Apparently simple probability

Hello,

Let $x\in[0;1]$ and $(B_i)_i$ be events defined by $P(B_i)\leq x, \forall i$. Furthermore, this inequality is independent of the other events $B_i$ but the events are not necessarily independent.

I want to upperbound the probability of $A_k = (B_1\cup B_2)\cap (B_2\cup B_3)\cap\cdots\cap (B_k\cup B_{k+1})$. The first terms give (I simplified each $A_i$):

$$P(A_1)\leq 2x$$

$$P(A_2)=P((B_1\cap B_3) \cup B_2)\leq x^2 + x$$

$$P(A_3)=P((B_2\cap B_3)\cup(B_2\cap B_4)\cup(B_1\cap B_3))\leq 3x^2$$

What's the upperbound for any $k$ ?

Thank you very much

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If your events are not independent, there is no way this works, is there? For $x$ small enough, take $B_1=B_3$ totally disjoint from $B_2$. Then, $P(A_2)=2x$ which is larger than the bound of $x^2+x$ that you have. – Thierry Zell Dec 10 '12 at 13:37
@Rodolphe: you should state more precisely the bound you want. I understand that you want $$\alpha(x,k):=\sup \mathbb{P}(A_k)$$ where the supremum is taken over all probability spaces $(\Omega,\mathbb{P}, \mathcal{S})$ and all sequences $(B _i) _ i\subset\mathcal{S}$ of events with $\mathcal{P}(B _ i)\le x$. Is it so? – Pietro Majer Dec 10 '12 at 16:14
By "this inequality is independent of the other events $B_i$", do you mean that for any disjoint $S$ and $T$ and any $i \notin S \cup T$ that $$P(B_i \vert B_j \textrm { holds for all } j \in S \textrm{ but does not hold for any } j \in T) \leq x ?$$ – Kevin P. Costello Dec 11 '12 at 0:54
As far as I understand it, the meaning is that for every event $A$ generated by all events $B_j$ other than $B_i$, we have $P(B_i|A)\le x$ but I'd prefer the OP to confirm it before I start thinking of the problem... – fedja Dec 13 '12 at 5:34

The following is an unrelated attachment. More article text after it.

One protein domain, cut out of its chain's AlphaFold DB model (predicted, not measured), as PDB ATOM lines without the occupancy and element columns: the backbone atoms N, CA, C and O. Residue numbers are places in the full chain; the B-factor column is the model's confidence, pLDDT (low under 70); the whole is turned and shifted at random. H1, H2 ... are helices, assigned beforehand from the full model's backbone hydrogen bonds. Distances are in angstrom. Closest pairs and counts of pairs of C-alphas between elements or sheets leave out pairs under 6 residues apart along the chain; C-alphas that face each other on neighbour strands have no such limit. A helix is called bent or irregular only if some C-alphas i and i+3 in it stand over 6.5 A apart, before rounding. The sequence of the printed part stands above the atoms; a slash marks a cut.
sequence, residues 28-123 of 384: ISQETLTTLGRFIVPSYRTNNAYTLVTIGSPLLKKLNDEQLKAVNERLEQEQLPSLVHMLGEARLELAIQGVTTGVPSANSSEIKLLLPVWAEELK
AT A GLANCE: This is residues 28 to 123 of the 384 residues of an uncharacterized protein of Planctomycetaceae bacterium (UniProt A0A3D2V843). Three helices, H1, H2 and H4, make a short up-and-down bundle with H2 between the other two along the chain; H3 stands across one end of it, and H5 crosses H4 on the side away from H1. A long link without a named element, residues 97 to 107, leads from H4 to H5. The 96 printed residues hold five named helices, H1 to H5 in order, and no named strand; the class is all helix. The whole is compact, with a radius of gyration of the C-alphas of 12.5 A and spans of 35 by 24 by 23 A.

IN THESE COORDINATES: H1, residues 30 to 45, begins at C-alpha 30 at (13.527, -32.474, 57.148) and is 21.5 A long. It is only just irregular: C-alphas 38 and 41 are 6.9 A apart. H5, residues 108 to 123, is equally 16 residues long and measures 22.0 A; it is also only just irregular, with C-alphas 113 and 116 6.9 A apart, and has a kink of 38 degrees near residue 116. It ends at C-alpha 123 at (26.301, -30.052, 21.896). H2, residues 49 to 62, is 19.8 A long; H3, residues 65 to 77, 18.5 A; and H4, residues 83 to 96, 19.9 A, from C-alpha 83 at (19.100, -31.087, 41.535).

Let $m:=\big\lfloor\frac{k+1}{2} \big \rfloor$. Then, assuming $\mathbb{P}(B _ i)\le x$, $$\mathbb{P}\big((B _ 1\cap B _ 2) \cup(B _ 2\cap B _ 3) \dots \cup(B_k\cap B_{k+1})\big)\le mx\wedge 1\, ,$$ which follows immediately by the inclusion $$(B _ 1\cap B _ 2) \cup(B _ 2\cap B _ 3)\cup \dots \cup(B_k\cap B_{k+1}) \subset B _ 2 \cup B _ 4\cup \dots \cup B_ {2m} \, .$$ The equality is realized in any atomless measure space, taking a sequence of measurable sets $(B _ i) _ {i\ge1}$ such that $B_{2i-1}=B_{2i}$ and $\mathbb{P}(B _ {2i})=x\wedge \frac{1}{m}$, for all $1\le i\le m$, $B_{2i}\cap B_{2j}=\emptyset$ for $i\neq j$,
and $B _ i=\emptyset$ for all $i > m$.

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Not exactly what I expected but that's it. Thank you – Rodolphe Dec 12 '12 at 5:06
Pietro, how can you have $B_{2i-1}=B_{2i}$ if Rodolphe told us that $P(B_i\cap B_j)\le xP(B_j)$ for all $j\ne i$? One of us is confused here... – fedja Dec 12 '12 at 5:44
Well, I wrote the inequality that follows from $(B _i)$ being any sequence of measurable sets of measure not greater than $x$, just to make it clear what happens if no other assumption are made. – Pietro Majer Dec 12 '12 at 9:32
@Rodolphe: thank you, but you don't need to accept an answer if it is not what you are looking for. Actually, if you un-accept it maybe we can discuss it with other people. I'm quite sure it is an interesting optimization problem, if you make it more clear. – Pietro Majer Dec 12 '12 at 9:33

Looks like an application of Asymmetric Local Lemma http://en.wikipedia.org/wiki/Lov%C3%A1sz_local_lemma

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Would you make your comment to be a more complete answer? For example, how do you get the lower bound? – András Bátkai Sep 4 '13 at 19:53